Layer 1: Heritage – Ancestral, national and ethnic background, including race and complexion
A contributor’s example of Layer 1:
It was the last day of second grade, and I proudly walked home from school wearing a beautiful yellow and black polka dotted dress that my mother had chosen for me the night before. Just earlier that morning, my mother had managed to neatly part my thick, frizzy, dark brown hair into four sections. She had adorned each section with twists and petite white bows and somehow, even by the end of that day, I had managed to keep my hair done as neatly as she intended. I wore my shiny black patent leather shoes – shoes that were generally reserved for church – complimented with white ruffled socks with tiny yellow flowers on them. Though I was quite the tomboy and generally shied away from dresses of any kind, I felt special – pretty even – as the bright colors and the reflection of the sun danced in beautiful contrast to my brown, milk chocolatey skin.
As I took the half-block journey to my home, I held my head high. Certificate in hand, not only did I feel pretty, but I had just completed second grade and would be going to the “big kid school” in just a few months. Nothing could steal my shine.
And then I saw her.
She was the mother of a little girl who also attended my school. She wore a plain white t-shirt and fitted blue jeans. Her short, relaxed hair was slicked back, and her bright red lipstick stood out in contrast to her dark brown skin. She was walking on the same side of the street as me, but in the opposite direction, toward school. As she approached me, she stared at me; I looked back at her with a small grin, assuming she would compliment me on my pretty outfit. But the closer she got to me, the more I noticed the grimace on her face. Just as she was about to pass me, she looked straight into my eyes.
“Ugly little girl,” she snarled, rolled her eyes and kept walking apace.
I wanted to hurl over from this gut punch that she landed, but I kept walking with her words resounding in my head with every step. When I arrived home, I did not repeat the story to anyone. It was too painful. It was not as if she was another little kid telling her opinion about me. She was an adult. Someone whose opinion I was taught to trust. Was she right? Was it true? Was I… ugly?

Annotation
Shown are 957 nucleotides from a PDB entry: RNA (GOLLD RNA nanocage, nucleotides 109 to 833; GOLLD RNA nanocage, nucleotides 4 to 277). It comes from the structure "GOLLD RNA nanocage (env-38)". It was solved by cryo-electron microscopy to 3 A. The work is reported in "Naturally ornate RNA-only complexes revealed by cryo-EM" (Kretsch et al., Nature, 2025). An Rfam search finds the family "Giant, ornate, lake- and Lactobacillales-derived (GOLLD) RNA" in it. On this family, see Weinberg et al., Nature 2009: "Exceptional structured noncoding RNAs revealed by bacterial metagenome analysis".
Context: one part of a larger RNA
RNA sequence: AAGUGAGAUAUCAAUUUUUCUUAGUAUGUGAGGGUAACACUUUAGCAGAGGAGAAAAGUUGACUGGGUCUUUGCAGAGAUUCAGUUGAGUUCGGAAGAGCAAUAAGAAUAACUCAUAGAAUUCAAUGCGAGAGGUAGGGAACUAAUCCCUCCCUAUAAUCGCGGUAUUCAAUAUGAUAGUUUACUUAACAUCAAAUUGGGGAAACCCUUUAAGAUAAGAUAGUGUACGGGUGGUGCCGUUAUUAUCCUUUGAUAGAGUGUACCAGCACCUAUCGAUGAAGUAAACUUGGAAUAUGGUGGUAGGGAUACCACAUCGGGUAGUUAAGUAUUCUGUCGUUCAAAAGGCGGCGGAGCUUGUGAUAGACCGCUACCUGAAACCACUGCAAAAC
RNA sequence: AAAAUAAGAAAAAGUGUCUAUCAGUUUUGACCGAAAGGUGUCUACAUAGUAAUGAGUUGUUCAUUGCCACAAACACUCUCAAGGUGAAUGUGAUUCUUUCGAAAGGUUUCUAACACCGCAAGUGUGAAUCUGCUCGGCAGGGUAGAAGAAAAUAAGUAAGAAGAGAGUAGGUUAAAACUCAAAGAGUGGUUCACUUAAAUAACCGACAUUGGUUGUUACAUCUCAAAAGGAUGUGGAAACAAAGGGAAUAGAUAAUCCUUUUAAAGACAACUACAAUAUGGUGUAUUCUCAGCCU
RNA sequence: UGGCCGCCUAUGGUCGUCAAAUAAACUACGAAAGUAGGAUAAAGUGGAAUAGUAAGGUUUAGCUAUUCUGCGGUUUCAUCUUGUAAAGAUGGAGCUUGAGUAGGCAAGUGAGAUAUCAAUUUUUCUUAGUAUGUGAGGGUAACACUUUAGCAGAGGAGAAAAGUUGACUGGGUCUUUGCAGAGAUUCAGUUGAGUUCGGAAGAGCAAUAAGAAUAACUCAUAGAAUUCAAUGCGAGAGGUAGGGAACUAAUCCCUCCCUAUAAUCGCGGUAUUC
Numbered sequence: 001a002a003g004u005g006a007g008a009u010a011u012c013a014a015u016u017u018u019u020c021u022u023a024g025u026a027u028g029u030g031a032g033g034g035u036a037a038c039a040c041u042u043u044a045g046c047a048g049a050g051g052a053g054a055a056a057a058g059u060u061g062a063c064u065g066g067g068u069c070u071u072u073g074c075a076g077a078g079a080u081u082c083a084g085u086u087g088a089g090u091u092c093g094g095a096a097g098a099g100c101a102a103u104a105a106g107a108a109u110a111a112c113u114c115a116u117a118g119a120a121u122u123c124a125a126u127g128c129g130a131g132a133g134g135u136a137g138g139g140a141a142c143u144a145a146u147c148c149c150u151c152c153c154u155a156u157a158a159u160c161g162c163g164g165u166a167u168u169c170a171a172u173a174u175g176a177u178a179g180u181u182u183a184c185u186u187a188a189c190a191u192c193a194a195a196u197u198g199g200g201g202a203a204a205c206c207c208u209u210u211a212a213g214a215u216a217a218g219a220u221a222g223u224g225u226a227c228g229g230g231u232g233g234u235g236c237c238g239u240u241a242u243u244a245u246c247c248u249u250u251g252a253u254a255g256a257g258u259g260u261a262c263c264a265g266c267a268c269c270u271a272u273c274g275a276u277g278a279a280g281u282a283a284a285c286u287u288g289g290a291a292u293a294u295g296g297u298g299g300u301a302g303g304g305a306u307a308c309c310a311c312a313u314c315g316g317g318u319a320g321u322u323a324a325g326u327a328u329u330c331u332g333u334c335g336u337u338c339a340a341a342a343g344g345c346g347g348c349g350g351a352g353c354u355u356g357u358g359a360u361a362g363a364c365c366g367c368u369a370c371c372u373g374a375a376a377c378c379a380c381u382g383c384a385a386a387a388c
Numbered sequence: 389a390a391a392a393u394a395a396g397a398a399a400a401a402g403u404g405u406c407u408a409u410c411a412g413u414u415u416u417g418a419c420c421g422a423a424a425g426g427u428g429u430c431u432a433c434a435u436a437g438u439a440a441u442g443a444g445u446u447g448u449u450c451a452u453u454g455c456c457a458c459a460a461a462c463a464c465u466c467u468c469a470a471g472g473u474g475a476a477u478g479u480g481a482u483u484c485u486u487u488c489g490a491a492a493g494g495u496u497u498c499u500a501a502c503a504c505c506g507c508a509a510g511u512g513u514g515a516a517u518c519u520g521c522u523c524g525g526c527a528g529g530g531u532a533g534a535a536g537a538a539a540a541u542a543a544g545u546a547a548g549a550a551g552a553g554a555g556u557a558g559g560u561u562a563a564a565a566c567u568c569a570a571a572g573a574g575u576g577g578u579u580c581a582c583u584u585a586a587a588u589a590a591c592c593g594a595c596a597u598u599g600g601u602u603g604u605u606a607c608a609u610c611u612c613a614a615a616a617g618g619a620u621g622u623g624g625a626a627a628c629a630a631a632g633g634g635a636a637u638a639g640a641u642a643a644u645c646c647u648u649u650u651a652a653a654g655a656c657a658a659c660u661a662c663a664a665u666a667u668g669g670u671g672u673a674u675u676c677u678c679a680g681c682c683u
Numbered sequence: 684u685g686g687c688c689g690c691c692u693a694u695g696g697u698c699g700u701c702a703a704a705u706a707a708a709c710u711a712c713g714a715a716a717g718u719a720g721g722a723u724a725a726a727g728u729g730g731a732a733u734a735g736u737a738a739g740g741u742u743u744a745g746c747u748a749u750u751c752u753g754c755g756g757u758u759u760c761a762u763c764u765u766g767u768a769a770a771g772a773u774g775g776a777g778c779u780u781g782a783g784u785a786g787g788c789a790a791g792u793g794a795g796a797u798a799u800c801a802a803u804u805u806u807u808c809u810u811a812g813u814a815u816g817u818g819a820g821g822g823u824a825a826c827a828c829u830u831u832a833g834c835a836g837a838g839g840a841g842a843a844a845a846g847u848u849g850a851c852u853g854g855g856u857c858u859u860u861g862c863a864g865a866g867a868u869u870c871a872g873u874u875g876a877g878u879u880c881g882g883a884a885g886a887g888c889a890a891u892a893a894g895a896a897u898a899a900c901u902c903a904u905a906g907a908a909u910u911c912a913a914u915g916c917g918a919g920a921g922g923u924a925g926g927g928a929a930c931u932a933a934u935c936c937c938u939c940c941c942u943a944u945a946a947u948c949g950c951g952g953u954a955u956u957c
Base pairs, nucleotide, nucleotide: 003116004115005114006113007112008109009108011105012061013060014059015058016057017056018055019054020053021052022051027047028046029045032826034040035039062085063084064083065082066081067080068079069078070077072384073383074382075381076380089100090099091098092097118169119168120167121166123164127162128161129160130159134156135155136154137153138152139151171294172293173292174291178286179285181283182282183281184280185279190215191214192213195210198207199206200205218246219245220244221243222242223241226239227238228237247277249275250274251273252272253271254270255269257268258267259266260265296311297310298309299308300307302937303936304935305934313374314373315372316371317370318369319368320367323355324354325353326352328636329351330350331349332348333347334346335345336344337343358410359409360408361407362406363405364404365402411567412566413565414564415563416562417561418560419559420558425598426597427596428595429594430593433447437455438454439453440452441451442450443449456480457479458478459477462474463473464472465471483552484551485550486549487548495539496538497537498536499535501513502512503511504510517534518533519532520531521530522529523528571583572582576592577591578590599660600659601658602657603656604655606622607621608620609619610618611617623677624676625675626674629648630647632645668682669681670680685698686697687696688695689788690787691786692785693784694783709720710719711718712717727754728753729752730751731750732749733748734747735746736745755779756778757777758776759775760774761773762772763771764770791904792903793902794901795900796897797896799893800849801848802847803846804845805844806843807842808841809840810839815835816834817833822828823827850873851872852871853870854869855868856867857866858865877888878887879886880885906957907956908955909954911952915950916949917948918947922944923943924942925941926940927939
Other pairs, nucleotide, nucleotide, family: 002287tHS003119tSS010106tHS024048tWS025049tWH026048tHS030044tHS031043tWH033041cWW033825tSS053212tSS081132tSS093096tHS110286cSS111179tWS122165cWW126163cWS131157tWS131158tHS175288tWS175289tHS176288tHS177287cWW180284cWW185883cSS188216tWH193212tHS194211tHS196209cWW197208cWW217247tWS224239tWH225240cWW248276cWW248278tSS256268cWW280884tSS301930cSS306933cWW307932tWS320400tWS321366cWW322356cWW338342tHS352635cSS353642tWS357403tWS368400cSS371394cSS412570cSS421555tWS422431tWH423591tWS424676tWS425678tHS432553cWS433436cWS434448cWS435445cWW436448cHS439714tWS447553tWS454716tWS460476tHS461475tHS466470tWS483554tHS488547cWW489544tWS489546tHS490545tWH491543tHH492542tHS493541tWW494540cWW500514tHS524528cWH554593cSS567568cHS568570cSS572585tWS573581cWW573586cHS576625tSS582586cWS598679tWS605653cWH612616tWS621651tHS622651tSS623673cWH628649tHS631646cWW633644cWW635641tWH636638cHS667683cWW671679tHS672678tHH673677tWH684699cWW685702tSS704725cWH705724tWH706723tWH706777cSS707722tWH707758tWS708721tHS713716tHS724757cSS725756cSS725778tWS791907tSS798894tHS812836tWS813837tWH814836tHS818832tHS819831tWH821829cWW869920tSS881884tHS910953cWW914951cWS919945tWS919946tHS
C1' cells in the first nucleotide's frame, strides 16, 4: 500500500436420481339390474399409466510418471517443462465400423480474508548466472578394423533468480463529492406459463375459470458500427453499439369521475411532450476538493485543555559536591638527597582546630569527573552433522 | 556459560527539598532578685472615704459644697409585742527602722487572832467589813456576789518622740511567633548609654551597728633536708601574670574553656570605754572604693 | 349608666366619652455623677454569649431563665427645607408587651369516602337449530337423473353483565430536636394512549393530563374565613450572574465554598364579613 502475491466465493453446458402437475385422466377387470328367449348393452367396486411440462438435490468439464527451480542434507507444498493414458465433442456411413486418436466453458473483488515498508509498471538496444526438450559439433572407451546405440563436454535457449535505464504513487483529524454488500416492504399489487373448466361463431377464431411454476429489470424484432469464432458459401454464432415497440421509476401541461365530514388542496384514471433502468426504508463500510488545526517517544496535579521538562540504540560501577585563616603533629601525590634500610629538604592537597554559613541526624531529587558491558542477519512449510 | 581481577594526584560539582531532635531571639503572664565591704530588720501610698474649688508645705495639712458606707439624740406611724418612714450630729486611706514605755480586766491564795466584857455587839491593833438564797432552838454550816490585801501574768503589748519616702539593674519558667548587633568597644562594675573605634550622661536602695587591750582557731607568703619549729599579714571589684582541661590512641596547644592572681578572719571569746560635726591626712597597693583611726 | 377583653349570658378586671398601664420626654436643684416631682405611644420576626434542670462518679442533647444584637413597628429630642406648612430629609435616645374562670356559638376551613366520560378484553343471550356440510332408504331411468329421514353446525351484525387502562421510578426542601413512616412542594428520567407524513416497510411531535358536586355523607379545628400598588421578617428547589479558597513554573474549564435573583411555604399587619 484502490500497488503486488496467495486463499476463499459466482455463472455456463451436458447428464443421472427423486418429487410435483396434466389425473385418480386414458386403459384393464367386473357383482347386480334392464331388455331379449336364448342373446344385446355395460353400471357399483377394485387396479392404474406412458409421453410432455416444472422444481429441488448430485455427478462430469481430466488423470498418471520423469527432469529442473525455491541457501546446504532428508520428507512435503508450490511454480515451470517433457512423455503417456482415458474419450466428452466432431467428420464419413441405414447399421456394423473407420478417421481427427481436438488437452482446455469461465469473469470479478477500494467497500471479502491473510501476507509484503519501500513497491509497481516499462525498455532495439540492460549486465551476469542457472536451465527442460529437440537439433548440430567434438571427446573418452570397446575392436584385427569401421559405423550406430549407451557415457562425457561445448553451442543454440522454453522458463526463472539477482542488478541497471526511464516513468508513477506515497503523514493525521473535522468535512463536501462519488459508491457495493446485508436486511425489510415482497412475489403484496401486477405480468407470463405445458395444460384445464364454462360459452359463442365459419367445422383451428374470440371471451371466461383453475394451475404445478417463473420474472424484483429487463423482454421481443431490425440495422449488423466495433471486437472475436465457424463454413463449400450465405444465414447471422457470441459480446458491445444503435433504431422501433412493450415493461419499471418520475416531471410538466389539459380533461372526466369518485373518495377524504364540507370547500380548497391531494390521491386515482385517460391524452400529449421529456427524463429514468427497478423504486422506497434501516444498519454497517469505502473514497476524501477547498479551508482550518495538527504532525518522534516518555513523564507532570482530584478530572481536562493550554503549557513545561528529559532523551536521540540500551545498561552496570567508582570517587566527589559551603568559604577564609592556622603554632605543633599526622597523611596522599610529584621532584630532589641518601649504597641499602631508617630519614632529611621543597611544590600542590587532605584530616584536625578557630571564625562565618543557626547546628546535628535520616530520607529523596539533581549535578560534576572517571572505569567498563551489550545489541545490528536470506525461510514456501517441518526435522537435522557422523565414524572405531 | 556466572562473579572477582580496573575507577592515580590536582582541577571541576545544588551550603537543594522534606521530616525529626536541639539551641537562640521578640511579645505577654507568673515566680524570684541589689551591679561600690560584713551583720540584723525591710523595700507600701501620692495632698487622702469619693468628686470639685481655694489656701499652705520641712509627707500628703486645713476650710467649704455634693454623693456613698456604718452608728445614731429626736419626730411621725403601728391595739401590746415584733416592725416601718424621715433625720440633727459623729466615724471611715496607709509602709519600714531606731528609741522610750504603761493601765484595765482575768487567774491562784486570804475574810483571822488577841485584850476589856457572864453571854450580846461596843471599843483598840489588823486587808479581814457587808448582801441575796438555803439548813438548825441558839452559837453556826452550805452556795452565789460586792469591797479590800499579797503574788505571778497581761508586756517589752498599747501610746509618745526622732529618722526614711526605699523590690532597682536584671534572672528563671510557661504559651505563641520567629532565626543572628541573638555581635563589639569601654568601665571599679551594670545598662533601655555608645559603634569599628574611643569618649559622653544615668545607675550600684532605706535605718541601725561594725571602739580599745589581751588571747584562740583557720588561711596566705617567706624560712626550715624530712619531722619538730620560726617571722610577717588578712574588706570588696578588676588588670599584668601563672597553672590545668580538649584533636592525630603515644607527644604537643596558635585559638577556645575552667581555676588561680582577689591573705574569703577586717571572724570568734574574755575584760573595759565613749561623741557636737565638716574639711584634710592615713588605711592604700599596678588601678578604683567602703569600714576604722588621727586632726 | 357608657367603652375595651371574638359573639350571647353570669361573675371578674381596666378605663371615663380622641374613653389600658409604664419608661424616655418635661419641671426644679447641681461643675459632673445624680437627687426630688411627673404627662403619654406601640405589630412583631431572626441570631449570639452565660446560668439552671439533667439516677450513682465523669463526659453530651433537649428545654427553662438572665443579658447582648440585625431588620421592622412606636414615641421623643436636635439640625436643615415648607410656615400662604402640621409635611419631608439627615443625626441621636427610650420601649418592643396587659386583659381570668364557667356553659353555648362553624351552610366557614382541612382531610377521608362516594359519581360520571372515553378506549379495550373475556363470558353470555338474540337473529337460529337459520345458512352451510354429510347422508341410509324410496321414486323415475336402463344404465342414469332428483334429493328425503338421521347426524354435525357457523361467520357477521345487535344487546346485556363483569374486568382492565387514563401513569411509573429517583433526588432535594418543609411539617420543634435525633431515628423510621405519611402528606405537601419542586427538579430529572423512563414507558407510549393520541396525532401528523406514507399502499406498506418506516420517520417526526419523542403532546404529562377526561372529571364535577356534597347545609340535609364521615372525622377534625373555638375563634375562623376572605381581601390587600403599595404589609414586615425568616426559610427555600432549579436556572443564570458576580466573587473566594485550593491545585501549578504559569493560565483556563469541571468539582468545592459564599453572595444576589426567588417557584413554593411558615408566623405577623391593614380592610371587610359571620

It was in that moment that I began to become keenly aware of my own beauty and place in the world. What did it mean to be beautiful? I became fixated on the search to discover what that meant. And, the further I explored, the more I began to understand the large impact that something as slight as my skin tone had in the way that others perceived me.
One of the most desirable features in the black community was to be light-skinned. If you were light-skinned, with more Euro-centric features, pretty hair and light eyes, you literally had it made. In contrast, the most undesirable feature in the black community was to be dark-skinned. As a rule, the more “African” a black person looked, the uglier they were. Looking African included features such as coarse, nappy hair, a wide nose and big lips.
From these life experiences emerged a rebellious, confident, beautifully brown and unapologetically black woman in her adulthood. A woman who now understands that the mother who called her “ugly little girl” was only projecting her own insecurities. A woman who understands that the color spectrum still exists but does not use it as a tool to limit or govern her potential. My story is about breaking free from the chains of colorism and embracing my beautiful life in full color.
Author’s example of Layer 1:
I was born and raised in Mexico City. I grew up and lived almost the first half of my life there, and I retain Mexican citizenship. Obviously and proudly, Mexico and being Mexican are key parts of my background.
This influences the way I see the world in profound ways. For example, it is the source of my perspective about the importance of the family as the nuclear social structure upon which all others are built.
Looking at my parents and grandparents, I need to expand my ancestral roots more broadly since about half of my lineage originated in the Basque Country.
My last name, Zaldivar, means “field of horses” in Basque. There is a charming little town in the Basque Country called Zaldibar, a few kilometers south of Bilbao, which my family and I visited years ago. My maternal grandmother’s family name is Tellaeche, which means “house with the tile roof” in Basque.
My father’s mother, Ana Baillères, was French; she and her family migrated to Mexico in the late 19th century, when she was a baby. My mother’s father came from the Canary Islands, a Spanish archipelago near West Africa. My father’s father comes from a long lineage of Mexican families.
It is safe to assume that, like most Mexicans, I have some indigenous, pre-Columbian blood as well as some African blood in my DNA. Let’s not forget: North Africans conquered and controlled most of Spain during seven centuries.
In 1984, I moved to the United States for what I thought would be only two years, to complete a master’s degree. More than three decades later, after a number of life events and deep reflection, I remain here. I am now also a U.S. citizen and was happily married to my lovely wife, Suzanne, for more than 30 years. We are the proud parents of two sons who were born in Washington, D.C., and are now mechanical engineers. I’ve now spent more than half of my life in the United States. So, I am equally proud to claim a U.S. as well as a Mexican background. Furthermore, I’ve had the privilege of having worked in more than 50 countries.
I’ve realized I do not fit neatly into any culture. I am routinely perceived as a foreigner anywhere, including Mexico and the United States. On one hand, I could feel like I do not belong anywhere, like a permanent outsider. On the other hand, I could feel like a citizen of the world. I’ve chosen the latter!